“Eventually, Lt Dunlop was presented to Napoleon,” said Dr Watson, “and this appeared to raise his opinion of the prisoner.”
In a letter to his uncle in Bristol on July 5, Lt Dunlop reported that Napoleon had addressed several questions to him and had appeared in excellent spirits.
He concluded that he had “of late mixed much more with Society than he formerly did, and as I am stationed within half a mile of his residence, I am likely to see more of him”.
But the third letter, to his father just two days later, told a different story: “You will no doubt expect some account of Bonaparte.
“I have only seen him once and I confess I was much disappointed.
“He has very little in his appearance remarkable, and in dress is far from being good.
“He very seldom goes out and when he does he is always attended by an officer of the 53rd.
“I frequently see the other [French] generals who are to appearance more like their rank than he is.”
Dr Watson said Lt Dunlop wasn’t much taken with the man who had conquered half of Europe.
The island, though, fascinated him.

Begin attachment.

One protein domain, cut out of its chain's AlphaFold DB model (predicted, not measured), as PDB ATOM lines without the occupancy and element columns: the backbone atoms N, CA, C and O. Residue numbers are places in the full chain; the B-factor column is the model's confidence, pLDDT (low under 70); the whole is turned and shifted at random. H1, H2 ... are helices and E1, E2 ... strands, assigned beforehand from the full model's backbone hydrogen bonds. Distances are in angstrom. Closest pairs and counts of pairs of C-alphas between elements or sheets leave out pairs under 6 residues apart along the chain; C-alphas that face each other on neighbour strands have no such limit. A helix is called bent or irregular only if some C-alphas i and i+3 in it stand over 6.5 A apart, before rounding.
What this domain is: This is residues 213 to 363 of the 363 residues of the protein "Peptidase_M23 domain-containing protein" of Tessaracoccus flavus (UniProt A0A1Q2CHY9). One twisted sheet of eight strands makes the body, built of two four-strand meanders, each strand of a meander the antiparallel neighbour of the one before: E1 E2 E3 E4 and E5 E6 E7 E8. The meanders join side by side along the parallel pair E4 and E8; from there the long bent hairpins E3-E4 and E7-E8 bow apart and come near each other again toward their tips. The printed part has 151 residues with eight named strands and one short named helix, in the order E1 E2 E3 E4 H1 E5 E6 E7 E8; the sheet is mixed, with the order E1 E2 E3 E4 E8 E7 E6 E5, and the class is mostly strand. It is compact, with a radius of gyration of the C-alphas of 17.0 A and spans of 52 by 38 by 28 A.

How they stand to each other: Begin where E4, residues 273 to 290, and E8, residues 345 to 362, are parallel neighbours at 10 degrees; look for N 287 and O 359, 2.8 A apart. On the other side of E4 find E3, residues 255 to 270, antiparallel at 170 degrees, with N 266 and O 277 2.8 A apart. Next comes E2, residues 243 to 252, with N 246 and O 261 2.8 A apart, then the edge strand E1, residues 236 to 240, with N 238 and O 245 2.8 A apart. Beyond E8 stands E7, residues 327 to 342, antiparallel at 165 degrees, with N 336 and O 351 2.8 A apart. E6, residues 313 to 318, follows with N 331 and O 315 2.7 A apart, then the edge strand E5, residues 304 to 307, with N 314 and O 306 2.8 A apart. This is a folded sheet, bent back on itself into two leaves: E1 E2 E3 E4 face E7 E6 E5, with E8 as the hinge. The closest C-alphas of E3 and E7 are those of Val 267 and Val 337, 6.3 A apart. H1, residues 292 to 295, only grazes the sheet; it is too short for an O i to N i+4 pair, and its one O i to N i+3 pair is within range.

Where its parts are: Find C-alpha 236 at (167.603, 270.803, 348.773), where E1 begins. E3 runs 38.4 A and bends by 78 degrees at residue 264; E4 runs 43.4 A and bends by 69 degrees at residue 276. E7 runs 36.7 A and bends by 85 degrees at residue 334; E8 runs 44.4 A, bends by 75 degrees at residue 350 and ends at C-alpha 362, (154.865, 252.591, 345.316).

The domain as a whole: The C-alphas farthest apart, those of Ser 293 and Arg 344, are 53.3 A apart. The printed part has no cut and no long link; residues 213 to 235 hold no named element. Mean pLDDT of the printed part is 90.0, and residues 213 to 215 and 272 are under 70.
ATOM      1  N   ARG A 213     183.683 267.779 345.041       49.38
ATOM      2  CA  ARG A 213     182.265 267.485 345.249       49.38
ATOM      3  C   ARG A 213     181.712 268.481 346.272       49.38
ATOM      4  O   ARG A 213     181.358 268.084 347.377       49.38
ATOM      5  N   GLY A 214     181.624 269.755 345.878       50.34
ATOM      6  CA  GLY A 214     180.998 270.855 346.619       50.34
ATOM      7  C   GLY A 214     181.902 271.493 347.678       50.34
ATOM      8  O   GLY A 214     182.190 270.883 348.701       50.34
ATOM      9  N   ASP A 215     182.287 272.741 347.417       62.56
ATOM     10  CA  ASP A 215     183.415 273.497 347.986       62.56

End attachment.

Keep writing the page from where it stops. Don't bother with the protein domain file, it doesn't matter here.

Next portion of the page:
The letters describe in detail the hardships for the British garrison.
There was little fresh meat and only a few vegetables.
No spirts were permitted and only wine ‘of a very bad quality’ was allowed to the troops at the rate of a pint daily, “and with a pound of salt beef and very good bread, forms their rations”.
On a positive note, he was pleased to find his pay ‘almost double’ that for service in England – over £312 per annum.
Napoleon was a man who took his vendettas to the grave.
He died at St Helena on May 5 1821, at age 51, most likely from stomach cancer.
What happened to the Depot?
In 1842, the Depot began service as a civilian prison.
The prison gained further notoriety around 1914 as the only prison with the facilities to force feed hunger striking suffragettes, which caused a national outcry, with Perth being besieged by suffragette protesters, parades, processions, night-time vigils at the prison gates, and the Dundee contingent renting a flat opposite so that they could shout encouragement to their imprisoned sisters.
And now streets close to the prison are named after two of the four women.
In September 1930 a memorial plaque was unveiled to mark the burial ground of French prisoners of war who died in Perth between 1811 and 1814.
Unveiled by William Anderson the Secretary of State for Scotland the plaque read: “Near this spot was interned a number of French prisoners of war who died in military capacity at Perth about the year 1812.”
It is currently Scotland’s oldest prison.